Developers' survey reveals silver lining

Updated: 2016-04-05 07:49

By Shen Lan(China Daily)

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Developers' financing conditions appear to have improved marginally, but mainly because of the increase in sales revenues. Bank and non-bank financing access does not seem to have become easier, although funding costs have reduced marginally.

The developers we surveyed expect continued loosening of policy by the central government in the coming months. The central government has made destocking its key target this year, and implemented more measures to accelerate the digestion of property inventory, including adjustments to down-payment requirements and transaction taxes. This has exceeded market expectations to some extent and sent signals of a change in the central government's policy stance on the housing market.

However, the developers' policy outlook on local governments was neutral. At the local government level, policy divergence will likely become more obvious, with policy measures in top-tier cities aimed at managing financial risks and those in lower-tier cities aimed at expediting the destocking process. Possible policy measures that could be adopted by lower-tier cities may include mortgage loan adjustments, lower down-payment requirements, purchase subsidies, and lower hukou (China's household registration system) barriers.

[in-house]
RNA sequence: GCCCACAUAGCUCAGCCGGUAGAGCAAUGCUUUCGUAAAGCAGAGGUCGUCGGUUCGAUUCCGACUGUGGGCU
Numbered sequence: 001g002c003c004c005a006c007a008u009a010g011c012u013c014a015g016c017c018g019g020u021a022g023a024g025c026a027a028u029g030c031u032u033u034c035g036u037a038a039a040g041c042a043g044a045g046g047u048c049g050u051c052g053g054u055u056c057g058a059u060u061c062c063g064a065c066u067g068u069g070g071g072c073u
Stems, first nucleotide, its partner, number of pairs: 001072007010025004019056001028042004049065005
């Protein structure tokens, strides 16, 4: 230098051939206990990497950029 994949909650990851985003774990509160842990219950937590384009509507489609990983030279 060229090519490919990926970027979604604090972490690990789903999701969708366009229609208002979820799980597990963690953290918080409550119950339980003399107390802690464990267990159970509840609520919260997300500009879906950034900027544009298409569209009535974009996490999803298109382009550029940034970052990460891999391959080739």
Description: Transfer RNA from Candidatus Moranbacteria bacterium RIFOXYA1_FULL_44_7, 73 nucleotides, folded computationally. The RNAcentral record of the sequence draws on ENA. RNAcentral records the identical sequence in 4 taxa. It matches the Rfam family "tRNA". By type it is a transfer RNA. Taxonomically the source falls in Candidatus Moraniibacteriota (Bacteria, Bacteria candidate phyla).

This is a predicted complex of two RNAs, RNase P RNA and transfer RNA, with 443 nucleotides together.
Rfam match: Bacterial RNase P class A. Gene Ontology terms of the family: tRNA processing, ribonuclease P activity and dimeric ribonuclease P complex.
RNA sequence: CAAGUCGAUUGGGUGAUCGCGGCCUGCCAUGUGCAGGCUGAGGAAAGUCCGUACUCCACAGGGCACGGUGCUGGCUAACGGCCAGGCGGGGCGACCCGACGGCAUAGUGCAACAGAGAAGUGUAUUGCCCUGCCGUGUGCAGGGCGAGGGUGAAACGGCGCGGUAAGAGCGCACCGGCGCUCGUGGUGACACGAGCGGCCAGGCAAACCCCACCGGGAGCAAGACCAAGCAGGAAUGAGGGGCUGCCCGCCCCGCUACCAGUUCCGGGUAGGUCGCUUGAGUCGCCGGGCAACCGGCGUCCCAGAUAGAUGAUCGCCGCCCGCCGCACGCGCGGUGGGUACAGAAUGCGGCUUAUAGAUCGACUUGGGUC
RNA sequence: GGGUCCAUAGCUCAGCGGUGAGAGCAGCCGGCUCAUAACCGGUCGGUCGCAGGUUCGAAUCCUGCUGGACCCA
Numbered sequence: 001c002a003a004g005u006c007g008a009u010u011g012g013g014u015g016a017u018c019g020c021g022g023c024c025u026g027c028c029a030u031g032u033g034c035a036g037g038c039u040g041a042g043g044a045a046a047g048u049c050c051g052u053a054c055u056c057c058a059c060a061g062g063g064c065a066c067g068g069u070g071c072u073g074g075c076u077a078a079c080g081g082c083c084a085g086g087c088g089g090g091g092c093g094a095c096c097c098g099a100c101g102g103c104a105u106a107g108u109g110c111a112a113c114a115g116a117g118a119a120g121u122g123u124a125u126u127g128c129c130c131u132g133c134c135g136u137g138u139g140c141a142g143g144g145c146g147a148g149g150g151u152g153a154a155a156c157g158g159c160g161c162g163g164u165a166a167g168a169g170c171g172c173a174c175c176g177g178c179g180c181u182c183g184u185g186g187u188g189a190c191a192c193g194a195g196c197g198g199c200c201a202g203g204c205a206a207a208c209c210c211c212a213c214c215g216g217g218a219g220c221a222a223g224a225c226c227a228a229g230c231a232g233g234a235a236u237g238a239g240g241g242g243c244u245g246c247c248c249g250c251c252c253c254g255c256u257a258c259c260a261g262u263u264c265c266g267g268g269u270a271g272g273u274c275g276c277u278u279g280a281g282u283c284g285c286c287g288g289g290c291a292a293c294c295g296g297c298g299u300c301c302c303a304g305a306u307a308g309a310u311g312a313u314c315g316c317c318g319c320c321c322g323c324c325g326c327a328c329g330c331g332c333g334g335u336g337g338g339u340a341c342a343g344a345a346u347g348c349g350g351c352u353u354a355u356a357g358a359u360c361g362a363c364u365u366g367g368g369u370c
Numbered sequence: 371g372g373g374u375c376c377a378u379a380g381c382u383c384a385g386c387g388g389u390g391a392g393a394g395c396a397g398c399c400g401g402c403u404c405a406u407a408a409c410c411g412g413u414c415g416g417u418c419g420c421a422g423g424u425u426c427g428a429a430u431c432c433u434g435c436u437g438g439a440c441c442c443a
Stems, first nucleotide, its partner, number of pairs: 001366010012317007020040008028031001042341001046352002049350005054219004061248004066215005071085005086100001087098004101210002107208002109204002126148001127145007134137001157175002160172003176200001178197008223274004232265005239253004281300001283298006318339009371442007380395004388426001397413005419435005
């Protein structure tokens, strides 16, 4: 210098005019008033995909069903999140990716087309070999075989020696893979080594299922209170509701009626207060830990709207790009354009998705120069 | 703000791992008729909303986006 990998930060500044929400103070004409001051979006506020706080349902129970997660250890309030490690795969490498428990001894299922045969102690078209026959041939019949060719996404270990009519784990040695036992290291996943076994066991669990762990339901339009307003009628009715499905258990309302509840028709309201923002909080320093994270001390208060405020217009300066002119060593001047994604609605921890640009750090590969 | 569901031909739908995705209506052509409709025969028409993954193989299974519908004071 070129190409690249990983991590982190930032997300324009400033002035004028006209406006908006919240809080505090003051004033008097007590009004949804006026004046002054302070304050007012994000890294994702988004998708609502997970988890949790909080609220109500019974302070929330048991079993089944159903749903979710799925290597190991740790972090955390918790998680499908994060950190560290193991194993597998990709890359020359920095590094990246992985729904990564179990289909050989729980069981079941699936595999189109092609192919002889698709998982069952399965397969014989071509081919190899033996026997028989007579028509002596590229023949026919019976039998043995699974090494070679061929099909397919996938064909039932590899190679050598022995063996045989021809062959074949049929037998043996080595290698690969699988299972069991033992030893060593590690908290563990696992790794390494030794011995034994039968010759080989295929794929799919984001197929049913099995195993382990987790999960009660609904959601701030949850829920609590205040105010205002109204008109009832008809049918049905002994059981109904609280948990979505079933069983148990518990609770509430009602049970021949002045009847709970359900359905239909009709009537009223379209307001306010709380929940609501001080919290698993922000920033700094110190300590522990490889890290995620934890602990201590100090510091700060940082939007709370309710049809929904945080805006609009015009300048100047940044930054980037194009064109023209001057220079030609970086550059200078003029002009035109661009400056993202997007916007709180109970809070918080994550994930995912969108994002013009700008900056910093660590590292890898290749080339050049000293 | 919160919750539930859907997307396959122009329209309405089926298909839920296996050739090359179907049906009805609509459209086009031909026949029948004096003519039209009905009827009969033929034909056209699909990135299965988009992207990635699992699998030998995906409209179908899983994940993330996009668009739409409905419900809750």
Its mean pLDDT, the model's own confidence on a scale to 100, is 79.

Our surveyed developers believe adjustments to transaction taxes and purchase subsidies, among other measures, would be the most effective way to boost sales. But given the sudden heat in selected top-tier cities, further loosening of policy measures may be more targeted and measured.

The survey results on investment in the property sector were in line with published data, showing that investment remained weak entering 2016. Forward-looking indices, such as floor space of new starts and land purchases, showed signs of stabilizing at low levels by the end of 2015. This indicates the worst may be over. But the upside risk is also likely limited given the still high inventories. The property market policy loosened notably early this year, compared with a relatively neutral stance in 2015, as the government made clear its intention to support the market and boost demand.

We expect property investment growth to remain in the low single digit this year but see momentum improving versus negative growth as of the end of 2015. And slightly positive property investment growth in 2016 would help stabilize growth.

The author is an economist at Standard Chartered China.

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